Weight training

Title

In-Season Training for Athletes

The Missing Link to Long Term Athlete Development

We are quickly coming up on the end of the summer and in the winter sport performance world, we are typically coming to the end of a full off-season of intense training to prepare for our upcoming sports seasons.  Of course not all sports follow this schedule so this article could easily be applied to any athlete who is finishing their off-season and going into their sports season regardless of the time of year.

Off-Season Training =Maximum Improvement in Physical Qualities for Sport

Off-season is the training time year where the greatest amount of improvement in strength, speed, power, and stamina and body composition can be made. The bulk of the time is spent is in the training room and more time is spent away from the field, court or ice.  This is an ideal time to take a much needed break from the sport, evaluate your past season and set goals to make the next season better than the one you just finished.  

Any athlete who wants to improve year after year knows that training during the off-season is their chance to make the most progress and change their body and how it performs.  The right training program based on an athlete’s testing results and goals will maximize training results to carry over to the next season.  

At this point many athletes go full throttle into their sport believing that all the strength, speed and power will stay with them because they are practicing their sport.  Athletes and coaches typically think that they just don’t have the time to devote to strength, speed and power development because the tactics and skills of the sport are more important.  

Let me pose the following questions:

  1. Is it possible to be as strong, fast or explosive for playoff time (or whatever major competition) if you don’t train those qualities?  Isn’t that the most important time to be in the best condition possible?

  2. Is it possible to train those qualities without causing any overuse or undue fatigue to an athlete so they can perform at their best throughout the season and into playoff time?

The In-Season Training Solution

Let’s take a look at the first question.  If you are not doing the things during the sport season that helped you get the strength, speed and power you gained during the off-season, there is virtually no chance of keeping those qualities up at the same level for playoff time. Regardless of how long or short the season is.   The most important thing during the sport season is to make sure you don’t lose the attributes you built up during the off-season.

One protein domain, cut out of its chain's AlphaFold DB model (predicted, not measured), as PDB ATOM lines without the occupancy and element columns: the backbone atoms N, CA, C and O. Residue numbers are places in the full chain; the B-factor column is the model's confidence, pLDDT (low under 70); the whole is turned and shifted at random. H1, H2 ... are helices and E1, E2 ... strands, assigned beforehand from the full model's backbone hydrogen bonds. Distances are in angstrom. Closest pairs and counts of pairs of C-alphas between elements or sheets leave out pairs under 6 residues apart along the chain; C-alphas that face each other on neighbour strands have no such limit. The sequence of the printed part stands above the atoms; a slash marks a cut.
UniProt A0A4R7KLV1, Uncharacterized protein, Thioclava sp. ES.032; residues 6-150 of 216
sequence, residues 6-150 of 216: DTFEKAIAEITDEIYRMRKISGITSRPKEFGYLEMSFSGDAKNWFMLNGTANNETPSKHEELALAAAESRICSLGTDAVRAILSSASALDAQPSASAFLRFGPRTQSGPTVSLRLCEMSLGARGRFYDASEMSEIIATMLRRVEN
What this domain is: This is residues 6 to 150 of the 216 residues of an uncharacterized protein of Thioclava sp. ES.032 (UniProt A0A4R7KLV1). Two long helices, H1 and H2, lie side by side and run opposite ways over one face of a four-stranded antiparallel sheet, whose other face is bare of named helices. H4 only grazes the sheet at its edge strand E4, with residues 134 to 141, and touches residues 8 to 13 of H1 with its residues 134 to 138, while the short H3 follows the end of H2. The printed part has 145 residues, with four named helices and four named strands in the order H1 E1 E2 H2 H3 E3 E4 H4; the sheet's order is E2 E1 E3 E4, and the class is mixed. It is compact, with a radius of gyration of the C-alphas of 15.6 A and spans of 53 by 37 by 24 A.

That brings us to the second question.  The body is an amazing thing, when you train it, it becomes stronger over time.  When you don’t have a lot of time to train it, you can easily maintain that strength with a lower volume of work but an equal amount of intensity.   Here is what I mean by that.

Let’s say that during the off-season, at your peak, you were doing a Front Squat of 185lbs for five sets of three reps.  What would it take to maintain that strength through the sport season?  Based on past experience, I can comfortably say that you could easily maintain that level of strength with three sets of three repetitions of that exercise.  If you were able to do that two times a week during the season, you could maintain your leg strength all season long.  Does that sound unreasonable?  

This is just one exercise and of course you would need to do more than that to maintain that strength throughout the entire body but, for the purpose of this article, this is a pretty simplistic view of the process we would go through to help our athletes maintain or even gain the physical attributes they need to perform at their highest level, when it mattered the most.  

Every team or athlete is different and every sport is different but the concept here is the same, the volume or amount of work does not need to be the same (it could be as little as ½ the volume) but the intensity of the work does.  It would be very hard to maintain the amount of work while practicing and training the skills and tactics needed for the sport without some form of overtraining taking place.

For a detailed view of the topic of in-season training, there is an excellent article by Bob Alejo, the Director of Sport Science at Power Lift on this topic.  Click on this link: https://simplifaster.com/articles/high-intensity-strength-work/.  This article is geared towards Major League Baseball athletes, but can easily be used as a guide for any sport for in-season training success.  Alejo goes into great detail on how he sets up his in-season training programs for baseball.   

If you are interested in having our Performance Centre team develop an in-season training plan for you or your team, please contact Jeff Wood by email or phone 204-925-5926.

Jeff Wood and Jonathan Toews

Jeff Wood, BPE, CSCS, CEP   
Sport Performance Specialist

 

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